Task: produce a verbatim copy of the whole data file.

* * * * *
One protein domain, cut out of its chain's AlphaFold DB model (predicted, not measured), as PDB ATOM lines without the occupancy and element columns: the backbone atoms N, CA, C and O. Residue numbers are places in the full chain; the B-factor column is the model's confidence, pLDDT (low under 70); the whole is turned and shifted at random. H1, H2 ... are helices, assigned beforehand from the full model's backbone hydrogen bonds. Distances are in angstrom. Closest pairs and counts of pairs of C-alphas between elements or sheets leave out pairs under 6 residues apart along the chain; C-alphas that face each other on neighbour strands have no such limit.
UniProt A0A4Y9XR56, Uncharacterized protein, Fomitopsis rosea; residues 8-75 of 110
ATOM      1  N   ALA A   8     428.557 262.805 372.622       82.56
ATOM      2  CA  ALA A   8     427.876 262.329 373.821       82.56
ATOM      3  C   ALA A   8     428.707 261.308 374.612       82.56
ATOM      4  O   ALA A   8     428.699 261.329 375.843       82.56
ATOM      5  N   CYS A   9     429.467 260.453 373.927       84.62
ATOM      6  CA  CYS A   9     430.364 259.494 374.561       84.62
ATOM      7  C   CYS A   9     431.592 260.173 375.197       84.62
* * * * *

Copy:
One protein domain, cut out of its chain's AlphaFold DB model (predicted, not measured), as PDB ATOM lines without the occupancy and element columns: the backbone atoms N, CA, C and O. Residue numbers are places in the full chain; the B-factor column is the model's confidence, pLDDT (low under 70); the whole is turned and shifted at random. H1, H2 ... are helices, assigned beforehand from the full model's backbone hydrogen bonds. Distances are in angstrom. Closest pairs and counts of pairs of C-alphas between elements or sheets leave out pairs under 6 residues apart along the chain; C-alphas that face each other on neighbour strands have no such limit.
UniProt A0A4Y9XR56, Uncharacterized protein, Fomitopsis rosea; residues 8-75 of 110
ATOM      1  N   ALA A   8     428.557 262.805 372.622       82.56
ATOM      2  CA  ALA A   8     427.876 262.329 373.821       82.56
ATOM      3  C   ALA A   8     428.707 261.308 374.612       82.56
ATOM      4  O   ALA A   8     428.699 261.329 375.843       82.56
ATOM      5  N   CYS A   9     429.467 260.453 373.927       84.62
ATOM      6  CA  CYS A   9     430.364 259.494 374.561       84.62
ATOM      7  C   CYS A   9     431.592 260.173 375.197       84.62